(CNN) – Belgian lawmakers have passed landmark legislation that expands the country's euthanasia law. The bill approved by parliament removes age restrictions, making Belgium the first country in the world to extend the right to die to children under age 12.
A 2002 law already allows euthanasia for adults.
There was no medicine that could save Ella Louise. A rare genetic mutation called Krabbe disease destroyed her nervous system. She was heavily sedated in the final days of her short, ten-month life, and given no food or water in order to try and speed up the inevitable.
"During that whole period of sedation, you always need to give more and more and more medication. You start asking questions and you say "what's the use of keeping this baby alive?"" Ella Louise's mother, Linda van Roy said.
Linda wishes she could have administered a fatal dose, and spared them both the pain of those final days. And that's why she has campaigned for a change to Belgium's end of life and euthanasia laws.
"We want for those children, we wanted to be able to talk about euthanasia and to ask those questions and if they really want to say, "Stop. This is it. I don't want to anymore," then they have the choice," van Roy said.
Pediatricians like Gerland van Berlaer say it will simply legalize what happens anyway.
"Doctors do terminate lives of children as well as of adults, but today it's done in a grey zone or in the dark because it's illegal," Dr. van Berlaer said.
But critics question whether children can reasonably decide whether to end their own lives.
Izabella Sacewicz has Huntington's disease, a degenerative neurological illness, which drastically reduces life expectancy in children.
She has just turned eighteen, in the last few years, she's lost the ability to walk, eat or speak properly, but she can still think for herself.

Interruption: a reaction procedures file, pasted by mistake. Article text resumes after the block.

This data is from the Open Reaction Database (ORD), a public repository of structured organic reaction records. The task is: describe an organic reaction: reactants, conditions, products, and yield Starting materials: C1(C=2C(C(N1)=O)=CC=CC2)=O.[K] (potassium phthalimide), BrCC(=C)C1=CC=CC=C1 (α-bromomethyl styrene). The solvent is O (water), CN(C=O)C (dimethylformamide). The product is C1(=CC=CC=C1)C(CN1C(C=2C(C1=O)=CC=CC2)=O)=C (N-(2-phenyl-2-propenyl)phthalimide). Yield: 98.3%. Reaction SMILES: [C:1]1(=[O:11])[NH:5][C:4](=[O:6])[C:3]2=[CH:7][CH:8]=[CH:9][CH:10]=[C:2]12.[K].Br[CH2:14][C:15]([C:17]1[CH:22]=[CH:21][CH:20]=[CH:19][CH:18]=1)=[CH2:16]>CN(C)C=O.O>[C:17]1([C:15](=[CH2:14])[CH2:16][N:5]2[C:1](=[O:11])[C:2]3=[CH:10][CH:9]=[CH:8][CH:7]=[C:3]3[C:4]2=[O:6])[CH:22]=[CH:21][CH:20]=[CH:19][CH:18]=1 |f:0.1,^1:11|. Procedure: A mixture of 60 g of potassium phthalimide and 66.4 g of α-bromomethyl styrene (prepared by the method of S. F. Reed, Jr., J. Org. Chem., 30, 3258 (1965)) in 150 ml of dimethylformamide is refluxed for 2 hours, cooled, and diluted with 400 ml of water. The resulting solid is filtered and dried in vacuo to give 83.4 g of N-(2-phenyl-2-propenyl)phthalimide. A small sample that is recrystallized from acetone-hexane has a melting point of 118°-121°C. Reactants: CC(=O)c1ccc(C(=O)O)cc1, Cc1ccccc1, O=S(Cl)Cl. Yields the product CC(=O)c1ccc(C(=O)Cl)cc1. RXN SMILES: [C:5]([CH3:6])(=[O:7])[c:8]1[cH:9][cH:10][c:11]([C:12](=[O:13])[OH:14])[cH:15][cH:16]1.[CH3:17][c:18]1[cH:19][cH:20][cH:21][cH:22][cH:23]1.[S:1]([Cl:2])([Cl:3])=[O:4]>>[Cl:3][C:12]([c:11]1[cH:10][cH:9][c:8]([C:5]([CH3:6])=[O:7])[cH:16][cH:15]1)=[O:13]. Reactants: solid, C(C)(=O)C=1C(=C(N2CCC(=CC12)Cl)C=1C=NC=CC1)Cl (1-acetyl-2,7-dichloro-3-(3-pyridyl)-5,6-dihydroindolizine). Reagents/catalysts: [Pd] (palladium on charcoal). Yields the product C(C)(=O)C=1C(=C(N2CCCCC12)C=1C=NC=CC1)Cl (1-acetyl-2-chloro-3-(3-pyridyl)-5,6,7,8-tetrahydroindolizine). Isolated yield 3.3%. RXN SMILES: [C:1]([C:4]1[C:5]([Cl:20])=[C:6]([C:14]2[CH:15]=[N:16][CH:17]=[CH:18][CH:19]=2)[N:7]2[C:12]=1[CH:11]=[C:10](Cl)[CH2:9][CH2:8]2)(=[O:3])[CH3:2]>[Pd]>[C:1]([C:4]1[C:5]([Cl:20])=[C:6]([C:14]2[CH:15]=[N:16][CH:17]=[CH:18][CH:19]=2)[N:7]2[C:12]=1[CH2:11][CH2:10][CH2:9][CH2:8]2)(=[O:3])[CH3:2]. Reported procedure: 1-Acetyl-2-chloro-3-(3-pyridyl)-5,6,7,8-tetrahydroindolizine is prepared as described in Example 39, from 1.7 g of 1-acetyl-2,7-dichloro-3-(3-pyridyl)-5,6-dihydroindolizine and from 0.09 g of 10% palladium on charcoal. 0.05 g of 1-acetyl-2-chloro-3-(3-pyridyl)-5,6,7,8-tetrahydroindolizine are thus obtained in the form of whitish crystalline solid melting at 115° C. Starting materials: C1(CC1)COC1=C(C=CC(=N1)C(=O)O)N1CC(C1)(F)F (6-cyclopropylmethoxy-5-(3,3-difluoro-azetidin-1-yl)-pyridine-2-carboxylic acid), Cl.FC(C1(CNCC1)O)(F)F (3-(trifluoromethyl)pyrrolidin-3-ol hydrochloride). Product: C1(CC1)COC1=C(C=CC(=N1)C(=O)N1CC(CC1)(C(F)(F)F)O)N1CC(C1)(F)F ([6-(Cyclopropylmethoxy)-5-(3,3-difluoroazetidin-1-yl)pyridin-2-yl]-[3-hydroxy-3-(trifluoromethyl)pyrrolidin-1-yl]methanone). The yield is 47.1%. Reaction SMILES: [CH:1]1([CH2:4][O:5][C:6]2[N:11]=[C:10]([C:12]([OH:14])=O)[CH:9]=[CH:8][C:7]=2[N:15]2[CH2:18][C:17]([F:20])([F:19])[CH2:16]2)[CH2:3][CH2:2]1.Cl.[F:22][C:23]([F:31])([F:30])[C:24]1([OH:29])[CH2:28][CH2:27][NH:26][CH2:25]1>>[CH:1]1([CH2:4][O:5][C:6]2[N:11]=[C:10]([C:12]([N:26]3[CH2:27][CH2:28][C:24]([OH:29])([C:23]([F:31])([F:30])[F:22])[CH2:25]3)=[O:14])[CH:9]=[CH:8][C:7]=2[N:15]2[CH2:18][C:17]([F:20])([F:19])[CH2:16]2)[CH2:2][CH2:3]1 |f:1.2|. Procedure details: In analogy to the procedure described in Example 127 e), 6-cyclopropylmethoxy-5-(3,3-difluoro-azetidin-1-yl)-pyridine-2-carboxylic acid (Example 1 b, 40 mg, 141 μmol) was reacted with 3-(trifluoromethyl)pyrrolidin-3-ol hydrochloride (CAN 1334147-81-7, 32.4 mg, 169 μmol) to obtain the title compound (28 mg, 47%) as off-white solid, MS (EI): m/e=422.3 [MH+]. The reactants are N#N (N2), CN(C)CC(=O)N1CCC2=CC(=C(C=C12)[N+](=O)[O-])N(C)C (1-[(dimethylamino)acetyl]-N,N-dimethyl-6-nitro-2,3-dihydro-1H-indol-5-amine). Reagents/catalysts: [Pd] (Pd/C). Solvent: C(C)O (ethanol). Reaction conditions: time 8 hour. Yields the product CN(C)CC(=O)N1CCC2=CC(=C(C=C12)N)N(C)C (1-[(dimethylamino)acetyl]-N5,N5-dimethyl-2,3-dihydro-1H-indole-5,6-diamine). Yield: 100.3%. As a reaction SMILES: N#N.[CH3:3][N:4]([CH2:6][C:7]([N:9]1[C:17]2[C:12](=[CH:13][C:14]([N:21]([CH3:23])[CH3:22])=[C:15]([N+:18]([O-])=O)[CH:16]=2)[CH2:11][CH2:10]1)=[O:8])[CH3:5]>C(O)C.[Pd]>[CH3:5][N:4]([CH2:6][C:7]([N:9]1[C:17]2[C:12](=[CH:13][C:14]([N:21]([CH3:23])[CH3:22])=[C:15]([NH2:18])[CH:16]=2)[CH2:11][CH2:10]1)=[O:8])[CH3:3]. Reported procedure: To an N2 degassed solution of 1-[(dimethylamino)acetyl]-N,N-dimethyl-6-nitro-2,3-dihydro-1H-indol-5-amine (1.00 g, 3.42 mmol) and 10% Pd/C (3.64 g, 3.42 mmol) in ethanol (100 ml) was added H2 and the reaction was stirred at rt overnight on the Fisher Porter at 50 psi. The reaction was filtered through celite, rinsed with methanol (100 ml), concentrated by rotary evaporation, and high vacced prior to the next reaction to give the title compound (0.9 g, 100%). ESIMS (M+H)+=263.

"You know what that means, euthanasia?" her mother, Iwona Sacewicz asked.
"No," Izabella said.
"Euthanasia means if you're not well, you are so unhappy that you don't want to stay here, you want to leave, go high above to God," Iwona said. "But if you leave, you leave forever, you can't come back. What do you think about that? It's good or it's not good?
"It's not good!" Izabella said.
Izabella's mother Iwona struggles to look after both of her children and keep working as a cleaner to keep the money coming in.
"If we do everything for our children, make sure they're happy, see a smile, it makes up for everything," Iwona said. "So if we had help you wouldn't think of death for our children, because everyone wants to live."
She thinks the lawmakers should have focused instead on better support for families like hers, especially as children like Izabella pass into adulthood, when the care options shrink further.
One of the main arguments is that this is more a matter of principle than anything else; that children should have the same rights as adults, but that only a tiny number will ever ask for euthanasia.
Since 2002, the Netherlands has allowed children over the age of 12, with the consent of their parents, to choose euthanasia. During that time, only five children have ever chosen to die that way.
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